The Bipartisan Policy Center’s Commission on Retirement Security and Personal Savings issued a report of a comprehensive package of bipartisan proposals to address key challenges to retirement security.
To improve access to workplace retirement savings plans, the commission recommends the creation of a new, streamlined option called Retirement Security Plans that would allow small employers to transfer most responsibilities for operating a retirement savings plan to a third-party expert, while still maintaining strong employee protections. The commission also suggested enhancing the existing myRA program to provide a base of coverage for those workers, such as part-time, seasonal, and low-earning workers, who are least likely to be offered a retirement savings plan.
The report notes that other workers have access to retirement savings plans but do not contribute. It proposes an alternative to nondiscrimination testing along with new tax incentives to encourage employers to adopt automatic enrollment and escalate their employees’ contributions over time.
Once these reforms are in place, the commission recommends establishing a nationwide minimum-coverage standard to pre-empt the patchwork of state-by-state regulation that is already developing. Beginning in 2020, employers with 50 or more employees that do not already offer a retirement plan that meets certain minimal thresholds would be required to automatically enroll employees into a new Retirement Security Plan or myRA.
The report notes a variety of additional reforms that could support greater access to retirement savings plans and improve the experience of plan participants, such as encouraging lower-earning individuals to save for retirement by improving the existing Saver’s Credit for younger workers and by exempting some retirement savings from asset tests to qualify individuals for certain federal and state assistance programs.
The commission also recommends the creation of a Retirement Security Clearinghouse to help Americans consolidate their retirement savings, steps to limit over-exposure to company stock, and modest adjustments to retirement tax expenditures. In addition, it recommends the creation of Lifetime Income Plans—a new, more-sustainable retirement-plan design that could be adopted on a voluntary basis. This new plan design would blend the strengths of defined benefit and defined contribution plans by incorporating elements of both approaches.NEXT: Preventing leakage and reducing the risk of outliving savings
To prevent leakage from retirement plans, the commission proposes to ease the process for transferring savings from plan to plan, because many pre-retirement withdrawals occur upon job separation. In addition, early-withdrawal rules and penalties for workplace plans and individual retirement accounts (IRAs) should be harmonized by raising IRA standards.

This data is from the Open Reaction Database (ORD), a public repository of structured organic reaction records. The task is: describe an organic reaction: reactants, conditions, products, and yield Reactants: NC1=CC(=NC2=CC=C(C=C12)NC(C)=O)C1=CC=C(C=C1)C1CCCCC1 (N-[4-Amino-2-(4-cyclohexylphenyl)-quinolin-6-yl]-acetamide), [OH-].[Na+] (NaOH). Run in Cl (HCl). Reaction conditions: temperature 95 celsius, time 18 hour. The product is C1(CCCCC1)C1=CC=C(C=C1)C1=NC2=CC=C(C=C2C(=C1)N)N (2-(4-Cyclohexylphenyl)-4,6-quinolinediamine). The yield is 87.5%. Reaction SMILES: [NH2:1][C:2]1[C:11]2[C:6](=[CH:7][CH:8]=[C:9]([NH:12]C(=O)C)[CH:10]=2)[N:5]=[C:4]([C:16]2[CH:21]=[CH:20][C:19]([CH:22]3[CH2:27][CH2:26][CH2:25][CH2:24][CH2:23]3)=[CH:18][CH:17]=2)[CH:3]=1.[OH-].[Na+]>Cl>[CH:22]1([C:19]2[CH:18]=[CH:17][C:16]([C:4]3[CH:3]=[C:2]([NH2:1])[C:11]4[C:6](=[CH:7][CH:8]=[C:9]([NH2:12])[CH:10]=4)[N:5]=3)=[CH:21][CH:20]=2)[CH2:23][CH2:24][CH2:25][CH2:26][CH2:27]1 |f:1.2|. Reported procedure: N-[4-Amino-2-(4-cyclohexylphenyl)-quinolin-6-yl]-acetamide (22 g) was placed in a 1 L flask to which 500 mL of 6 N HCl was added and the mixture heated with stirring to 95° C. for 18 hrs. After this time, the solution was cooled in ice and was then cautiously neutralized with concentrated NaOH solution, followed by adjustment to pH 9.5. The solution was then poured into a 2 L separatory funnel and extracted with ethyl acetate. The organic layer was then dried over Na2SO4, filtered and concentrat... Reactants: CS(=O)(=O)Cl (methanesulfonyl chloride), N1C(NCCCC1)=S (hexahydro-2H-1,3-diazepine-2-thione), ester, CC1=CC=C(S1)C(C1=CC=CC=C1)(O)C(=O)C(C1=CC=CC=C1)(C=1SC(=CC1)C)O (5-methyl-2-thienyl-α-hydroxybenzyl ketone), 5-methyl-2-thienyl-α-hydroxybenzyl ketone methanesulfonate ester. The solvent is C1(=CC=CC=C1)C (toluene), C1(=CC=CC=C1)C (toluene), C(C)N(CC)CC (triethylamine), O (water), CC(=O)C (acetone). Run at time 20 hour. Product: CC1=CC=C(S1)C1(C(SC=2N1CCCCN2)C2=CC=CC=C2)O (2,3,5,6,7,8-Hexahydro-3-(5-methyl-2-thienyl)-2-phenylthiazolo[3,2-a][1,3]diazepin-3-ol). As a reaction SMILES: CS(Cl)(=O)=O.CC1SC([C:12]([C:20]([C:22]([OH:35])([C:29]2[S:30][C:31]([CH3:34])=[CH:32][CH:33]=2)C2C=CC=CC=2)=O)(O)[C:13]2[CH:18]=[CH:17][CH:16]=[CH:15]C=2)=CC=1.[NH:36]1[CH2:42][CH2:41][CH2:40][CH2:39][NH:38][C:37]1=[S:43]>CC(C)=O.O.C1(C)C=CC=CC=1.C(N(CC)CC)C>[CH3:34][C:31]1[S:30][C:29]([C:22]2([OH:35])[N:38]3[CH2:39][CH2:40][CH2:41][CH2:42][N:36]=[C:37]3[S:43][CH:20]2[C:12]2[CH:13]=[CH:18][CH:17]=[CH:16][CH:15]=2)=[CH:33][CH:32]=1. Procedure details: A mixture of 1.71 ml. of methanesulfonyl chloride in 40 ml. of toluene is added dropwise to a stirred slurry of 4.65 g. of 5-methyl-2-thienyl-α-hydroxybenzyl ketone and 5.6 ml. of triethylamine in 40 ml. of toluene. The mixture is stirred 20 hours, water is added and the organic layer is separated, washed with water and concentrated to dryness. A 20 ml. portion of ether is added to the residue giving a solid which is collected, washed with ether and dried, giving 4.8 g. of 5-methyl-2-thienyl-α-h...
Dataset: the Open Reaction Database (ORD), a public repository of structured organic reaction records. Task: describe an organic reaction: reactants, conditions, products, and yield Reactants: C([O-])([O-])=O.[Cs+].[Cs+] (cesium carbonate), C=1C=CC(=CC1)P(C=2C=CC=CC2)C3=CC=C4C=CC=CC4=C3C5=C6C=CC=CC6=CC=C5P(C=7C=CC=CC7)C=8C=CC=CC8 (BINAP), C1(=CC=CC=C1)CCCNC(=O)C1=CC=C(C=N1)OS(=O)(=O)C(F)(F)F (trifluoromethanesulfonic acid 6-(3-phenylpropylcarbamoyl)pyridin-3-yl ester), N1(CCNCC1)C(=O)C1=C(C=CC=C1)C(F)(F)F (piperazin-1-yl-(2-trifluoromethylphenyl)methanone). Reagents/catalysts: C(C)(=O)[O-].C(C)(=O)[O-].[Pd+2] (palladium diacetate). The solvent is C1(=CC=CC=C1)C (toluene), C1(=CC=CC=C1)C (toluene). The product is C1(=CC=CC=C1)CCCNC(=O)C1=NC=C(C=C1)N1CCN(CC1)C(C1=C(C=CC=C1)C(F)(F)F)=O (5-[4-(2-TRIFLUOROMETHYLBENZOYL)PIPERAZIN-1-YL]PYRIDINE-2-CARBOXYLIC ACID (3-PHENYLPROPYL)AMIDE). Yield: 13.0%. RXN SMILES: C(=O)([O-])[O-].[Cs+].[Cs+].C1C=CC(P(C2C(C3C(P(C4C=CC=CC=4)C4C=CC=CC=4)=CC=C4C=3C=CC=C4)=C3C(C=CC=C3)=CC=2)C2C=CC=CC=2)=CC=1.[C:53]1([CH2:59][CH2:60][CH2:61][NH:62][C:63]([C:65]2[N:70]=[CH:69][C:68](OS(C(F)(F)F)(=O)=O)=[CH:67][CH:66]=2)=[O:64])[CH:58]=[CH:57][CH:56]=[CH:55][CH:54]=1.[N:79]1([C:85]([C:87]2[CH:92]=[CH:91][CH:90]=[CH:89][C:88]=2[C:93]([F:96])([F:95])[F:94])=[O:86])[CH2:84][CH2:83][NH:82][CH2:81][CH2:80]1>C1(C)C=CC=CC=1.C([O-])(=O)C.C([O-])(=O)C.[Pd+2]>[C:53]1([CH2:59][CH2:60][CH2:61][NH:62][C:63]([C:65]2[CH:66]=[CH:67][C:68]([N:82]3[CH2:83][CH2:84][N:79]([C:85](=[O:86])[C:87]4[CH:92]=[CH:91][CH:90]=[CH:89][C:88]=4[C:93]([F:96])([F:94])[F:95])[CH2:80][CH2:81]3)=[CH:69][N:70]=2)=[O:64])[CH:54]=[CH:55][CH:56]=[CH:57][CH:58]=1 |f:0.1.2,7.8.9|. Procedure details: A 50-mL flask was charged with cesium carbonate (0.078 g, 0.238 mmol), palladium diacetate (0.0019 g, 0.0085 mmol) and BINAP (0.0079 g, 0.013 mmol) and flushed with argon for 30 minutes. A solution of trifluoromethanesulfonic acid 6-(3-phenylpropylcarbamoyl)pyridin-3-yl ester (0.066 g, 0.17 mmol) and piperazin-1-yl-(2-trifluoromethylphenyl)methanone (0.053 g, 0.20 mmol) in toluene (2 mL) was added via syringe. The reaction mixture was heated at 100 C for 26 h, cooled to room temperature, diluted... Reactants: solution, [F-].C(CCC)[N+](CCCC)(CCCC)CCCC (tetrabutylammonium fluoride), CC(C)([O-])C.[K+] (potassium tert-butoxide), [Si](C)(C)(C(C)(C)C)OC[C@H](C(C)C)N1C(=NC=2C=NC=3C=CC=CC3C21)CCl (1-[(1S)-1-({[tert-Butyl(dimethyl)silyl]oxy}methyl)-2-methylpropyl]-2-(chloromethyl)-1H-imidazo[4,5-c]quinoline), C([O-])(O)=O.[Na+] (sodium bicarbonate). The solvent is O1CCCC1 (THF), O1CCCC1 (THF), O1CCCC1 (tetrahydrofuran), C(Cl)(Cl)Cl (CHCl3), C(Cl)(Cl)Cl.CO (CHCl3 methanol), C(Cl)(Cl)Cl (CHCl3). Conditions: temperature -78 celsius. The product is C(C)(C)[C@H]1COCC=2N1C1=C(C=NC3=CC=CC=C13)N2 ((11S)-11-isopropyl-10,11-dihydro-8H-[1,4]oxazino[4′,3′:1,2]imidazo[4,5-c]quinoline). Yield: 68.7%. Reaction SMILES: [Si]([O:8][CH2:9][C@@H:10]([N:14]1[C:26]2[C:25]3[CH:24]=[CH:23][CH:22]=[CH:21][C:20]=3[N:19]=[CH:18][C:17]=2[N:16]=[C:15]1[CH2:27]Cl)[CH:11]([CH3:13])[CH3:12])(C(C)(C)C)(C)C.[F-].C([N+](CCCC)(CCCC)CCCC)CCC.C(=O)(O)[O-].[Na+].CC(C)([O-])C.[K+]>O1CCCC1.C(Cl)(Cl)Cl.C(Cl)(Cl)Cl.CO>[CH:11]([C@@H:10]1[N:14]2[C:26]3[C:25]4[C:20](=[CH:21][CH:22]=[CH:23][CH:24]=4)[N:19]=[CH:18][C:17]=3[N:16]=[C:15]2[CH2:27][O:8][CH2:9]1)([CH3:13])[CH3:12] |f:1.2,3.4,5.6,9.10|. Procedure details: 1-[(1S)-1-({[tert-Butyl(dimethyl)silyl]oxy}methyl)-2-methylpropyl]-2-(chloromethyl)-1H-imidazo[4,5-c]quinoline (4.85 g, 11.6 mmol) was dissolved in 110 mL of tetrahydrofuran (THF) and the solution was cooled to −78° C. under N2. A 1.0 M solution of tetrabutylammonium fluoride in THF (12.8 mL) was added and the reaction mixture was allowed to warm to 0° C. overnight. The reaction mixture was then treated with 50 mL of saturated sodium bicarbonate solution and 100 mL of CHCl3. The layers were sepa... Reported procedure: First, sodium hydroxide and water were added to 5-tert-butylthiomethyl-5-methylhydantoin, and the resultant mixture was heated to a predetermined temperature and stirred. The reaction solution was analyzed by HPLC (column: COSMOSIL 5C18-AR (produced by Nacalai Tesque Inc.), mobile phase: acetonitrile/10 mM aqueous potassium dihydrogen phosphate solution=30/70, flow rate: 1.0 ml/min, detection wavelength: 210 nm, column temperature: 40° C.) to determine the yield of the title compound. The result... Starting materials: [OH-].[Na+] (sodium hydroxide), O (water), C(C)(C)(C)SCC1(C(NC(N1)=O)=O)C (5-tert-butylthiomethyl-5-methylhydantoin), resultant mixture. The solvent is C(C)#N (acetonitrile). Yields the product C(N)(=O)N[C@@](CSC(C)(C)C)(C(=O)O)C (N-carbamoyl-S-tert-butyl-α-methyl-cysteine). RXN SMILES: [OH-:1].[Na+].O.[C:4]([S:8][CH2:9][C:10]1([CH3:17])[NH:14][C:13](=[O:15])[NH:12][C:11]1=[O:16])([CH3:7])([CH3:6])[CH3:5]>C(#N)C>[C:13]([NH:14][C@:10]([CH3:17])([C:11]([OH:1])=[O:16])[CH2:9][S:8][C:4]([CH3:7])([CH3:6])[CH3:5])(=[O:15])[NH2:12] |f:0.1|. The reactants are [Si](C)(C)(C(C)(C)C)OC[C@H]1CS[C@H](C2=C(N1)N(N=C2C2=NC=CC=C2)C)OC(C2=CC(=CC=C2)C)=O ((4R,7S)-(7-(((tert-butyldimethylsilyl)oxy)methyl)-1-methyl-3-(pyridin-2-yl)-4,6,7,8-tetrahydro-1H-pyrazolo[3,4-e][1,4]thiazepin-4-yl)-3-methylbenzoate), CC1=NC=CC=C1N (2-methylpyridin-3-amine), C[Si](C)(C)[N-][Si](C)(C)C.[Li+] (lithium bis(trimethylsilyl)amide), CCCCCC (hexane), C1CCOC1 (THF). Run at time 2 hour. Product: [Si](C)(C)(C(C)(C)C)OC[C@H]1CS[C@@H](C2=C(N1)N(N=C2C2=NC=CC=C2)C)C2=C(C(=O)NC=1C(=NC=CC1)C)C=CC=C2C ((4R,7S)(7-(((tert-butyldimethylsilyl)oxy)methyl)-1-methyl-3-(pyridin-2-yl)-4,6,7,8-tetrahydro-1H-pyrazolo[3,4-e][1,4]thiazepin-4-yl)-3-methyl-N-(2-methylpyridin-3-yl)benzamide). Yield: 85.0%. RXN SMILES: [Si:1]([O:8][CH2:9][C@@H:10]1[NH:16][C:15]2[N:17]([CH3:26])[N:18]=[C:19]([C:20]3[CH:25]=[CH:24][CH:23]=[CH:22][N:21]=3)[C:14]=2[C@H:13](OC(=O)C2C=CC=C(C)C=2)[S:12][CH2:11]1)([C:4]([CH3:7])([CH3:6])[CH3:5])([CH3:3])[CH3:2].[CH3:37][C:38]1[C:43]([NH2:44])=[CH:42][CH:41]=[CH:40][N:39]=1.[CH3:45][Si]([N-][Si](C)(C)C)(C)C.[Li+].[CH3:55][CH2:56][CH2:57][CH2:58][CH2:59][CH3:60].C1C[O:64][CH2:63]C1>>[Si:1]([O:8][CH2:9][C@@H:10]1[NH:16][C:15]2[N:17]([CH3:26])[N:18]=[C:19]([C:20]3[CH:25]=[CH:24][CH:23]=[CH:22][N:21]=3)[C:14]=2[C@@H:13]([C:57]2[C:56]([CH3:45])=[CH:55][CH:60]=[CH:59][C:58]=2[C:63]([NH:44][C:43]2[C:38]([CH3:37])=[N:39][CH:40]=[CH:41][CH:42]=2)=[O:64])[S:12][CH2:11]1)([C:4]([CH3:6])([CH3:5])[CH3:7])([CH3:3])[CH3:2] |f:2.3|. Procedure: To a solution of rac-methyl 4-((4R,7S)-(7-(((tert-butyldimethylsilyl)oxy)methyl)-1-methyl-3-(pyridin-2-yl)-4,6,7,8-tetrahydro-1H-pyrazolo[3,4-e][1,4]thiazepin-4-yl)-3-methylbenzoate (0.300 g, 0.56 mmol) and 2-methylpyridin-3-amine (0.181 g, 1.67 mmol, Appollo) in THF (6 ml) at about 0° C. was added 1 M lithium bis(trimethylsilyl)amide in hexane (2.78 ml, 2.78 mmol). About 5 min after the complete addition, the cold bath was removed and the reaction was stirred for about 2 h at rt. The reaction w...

To reduce the risk of outliving savings, the commission recommends that plan sponsors integrate sophisticated but easy-to-use lifetime-income features within retirement savings plans. For example, the report says, it should be easy for plan participants to purchase a guaranteed lifetime-income product in automatic installments.
Plan sponsors could establish a default lifetime-income option or offer an active-choice framework, in which participants are asked to choose options from a customized menu. In-plan tools could also help participants make an informed decision about when to claim Social Security benefits and then to schedule withdrawals from their retirement plan to facilitate later claiming of Social Security benefits. The commission says it believes employers need safe harbors to limit their legal risk as they offer these features and attempt to educate workers about longevity risk and lifetime income.
Additionally, the commission recommends clearing barriers to offering a wider array of choices for lifetime income in both retirement savings and pension plans. In defined contribution plans, participants age 55 and older should be allowed to use their retirement savings to purchase annuities that begin payments later in life, the report says. Workers with defined benefit pensions should be able to receive part of their benefit as a lump sum and the rest as monthly income for life, rather than the all-or-nothing choice most have today. Also, to encourage participants to work longer and provide more consistent work incentives, the commission recommends allowing employer-sponsored retirement plans to align plan retirement ages with Social Security.
The report also offers proposals to facilitate the use of home equity for retirement consumption, improve financial capability among all Americans, and strengthen Social Security’s finances and modernize the program.
The report is here.
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